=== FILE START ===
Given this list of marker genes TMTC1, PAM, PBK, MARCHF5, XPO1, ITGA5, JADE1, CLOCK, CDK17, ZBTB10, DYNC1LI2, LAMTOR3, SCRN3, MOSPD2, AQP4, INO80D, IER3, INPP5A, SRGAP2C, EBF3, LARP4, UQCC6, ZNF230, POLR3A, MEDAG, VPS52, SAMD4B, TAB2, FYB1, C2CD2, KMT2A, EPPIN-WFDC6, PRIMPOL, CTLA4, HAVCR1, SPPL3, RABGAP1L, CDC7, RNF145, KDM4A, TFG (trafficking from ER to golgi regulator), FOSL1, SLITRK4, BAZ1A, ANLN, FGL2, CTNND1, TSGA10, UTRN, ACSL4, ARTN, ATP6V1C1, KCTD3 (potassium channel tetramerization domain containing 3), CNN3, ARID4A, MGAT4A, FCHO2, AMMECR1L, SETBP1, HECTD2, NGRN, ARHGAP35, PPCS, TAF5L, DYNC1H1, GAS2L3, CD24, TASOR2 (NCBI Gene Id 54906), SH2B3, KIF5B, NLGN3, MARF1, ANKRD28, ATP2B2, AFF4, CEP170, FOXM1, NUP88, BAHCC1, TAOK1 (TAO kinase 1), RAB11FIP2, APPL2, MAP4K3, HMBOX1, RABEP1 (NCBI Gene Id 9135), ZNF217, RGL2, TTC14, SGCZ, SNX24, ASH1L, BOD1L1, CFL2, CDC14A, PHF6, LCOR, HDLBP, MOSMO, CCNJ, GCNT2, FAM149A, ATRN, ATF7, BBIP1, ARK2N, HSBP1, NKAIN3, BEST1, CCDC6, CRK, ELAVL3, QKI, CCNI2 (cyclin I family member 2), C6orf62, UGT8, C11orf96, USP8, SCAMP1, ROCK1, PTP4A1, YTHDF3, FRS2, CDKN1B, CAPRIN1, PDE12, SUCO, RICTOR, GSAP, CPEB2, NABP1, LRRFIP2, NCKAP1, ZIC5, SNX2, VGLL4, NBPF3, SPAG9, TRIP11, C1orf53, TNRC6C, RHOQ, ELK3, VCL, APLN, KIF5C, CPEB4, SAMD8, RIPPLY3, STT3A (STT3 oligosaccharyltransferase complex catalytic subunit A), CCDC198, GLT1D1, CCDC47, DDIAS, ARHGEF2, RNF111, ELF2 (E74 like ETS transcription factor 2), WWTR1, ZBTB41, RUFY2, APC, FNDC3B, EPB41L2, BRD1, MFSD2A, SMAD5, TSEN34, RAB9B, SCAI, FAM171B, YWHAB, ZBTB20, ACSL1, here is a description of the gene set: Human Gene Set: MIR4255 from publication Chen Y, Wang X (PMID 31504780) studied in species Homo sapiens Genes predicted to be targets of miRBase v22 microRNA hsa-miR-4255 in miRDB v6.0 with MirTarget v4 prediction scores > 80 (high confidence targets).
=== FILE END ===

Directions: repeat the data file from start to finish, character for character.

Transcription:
Given this list of marker genes TMTC1, PAM, PBK, MARCHF5, XPO1, ITGA5, JADE1, CLOCK, CDK17, ZBTB10, DYNC1LI2, LAMTOR3, SCRN3, MOSPD2, AQP4, INO80D, IER3, INPP5A, SRGAP2C, EBF3, LARP4, UQCC6, ZNF230, POLR3A, MEDAG, VPS52, SAMD4B, TAB2, FYB1, C2CD2, KMT2A, EPPIN-WFDC6, PRIMPOL, CTLA4, HAVCR1, SPPL3, RABGAP1L, CDC7, RNF145, KDM4A, TFG (trafficking from ER to golgi regulator), FOSL1, SLITRK4, BAZ1A, ANLN, FGL2, CTNND1, TSGA10, UTRN, ACSL4, ARTN, ATP6V1C1, KCTD3 (potassium channel tetramerization domain containing 3), CNN3, ARID4A, MGAT4A, FCHO2, AMMECR1L, SETBP1, HECTD2, NGRN, ARHGAP35, PPCS, TAF5L, DYNC1H1, GAS2L3, CD24, TASOR2 (NCBI Gene Id 54906), SH2B3, KIF5B, NLGN3, MARF1, ANKRD28, ATP2B2, AFF4, CEP170, FOXM1, NUP88, BAHCC1, TAOK1 (TAO kinase 1), RAB11FIP2, APPL2, MAP4K3, HMBOX1, RABEP1 (NCBI Gene Id 9135), ZNF217, RGL2, TTC14, SGCZ, SNX24, ASH1L, BOD1L1, CFL2, CDC14A, PHF6, LCOR, HDLBP, MOSMO, CCNJ, GCNT2, FAM149A, ATRN, ATF7, BBIP1, ARK2N, HSBP1, NKAIN3, BEST1, CCDC6, CRK, ELAVL3, QKI, CCNI2 (cyclin I family member 2), C6orf62, UGT8, C11orf96, USP8, SCAMP1, ROCK1, PTP4A1, YTHDF3, FRS2, CDKN1B, CAPRIN1, PDE12, SUCO, RICTOR, GSAP, CPEB2, NABP1, LRRFIP2, NCKAP1, ZIC5, SNX2, VGLL4, NBPF3, SPAG9, TRIP11, C1orf53, TNRC6C, RHOQ, ELK3, VCL, APLN, KIF5C, CPEB4, SAMD8, RIPPLY3, STT3A (STT3 oligosaccharyltransferase complex catalytic subunit A), CCDC198, GLT1D1, CCDC47, DDIAS, ARHGEF2, RNF111, ELF2 (E74 like ETS transcription factor 2), WWTR1, ZBTB41, RUFY2, APC, FNDC3B, EPB41L2, BRD1, MFSD2A, SMAD5, TSEN34, RAB9B, SCAI, FAM171B, YWHAB, ZBTB20, ACSL1, here is a description of the gene set: Human Gene Set: MIR4255 from publication Chen Y, Wang X (PMID 31504780) studied in species Homo sapiens Genes predicted to be targets of miRBase v22 microRNA hsa-miR-4255 in miRDB v6.0 with MirTarget v4 prediction scores > 80 (high confidence targets).